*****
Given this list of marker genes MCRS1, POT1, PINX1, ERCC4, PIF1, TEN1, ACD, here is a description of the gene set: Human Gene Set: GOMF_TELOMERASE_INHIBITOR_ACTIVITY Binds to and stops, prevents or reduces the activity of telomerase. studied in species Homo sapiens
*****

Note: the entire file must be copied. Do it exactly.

Given this list of marker genes MCRS1, POT1, PINX1, ERCC4, PIF1, TEN1, ACD, here is a description of the gene set: Human Gene Set: GOMF_TELOMERASE_INHIBITOR_ACTIVITY Binds to and stops, prevents or reduces the activity of telomerase. studied in species Homo sapiens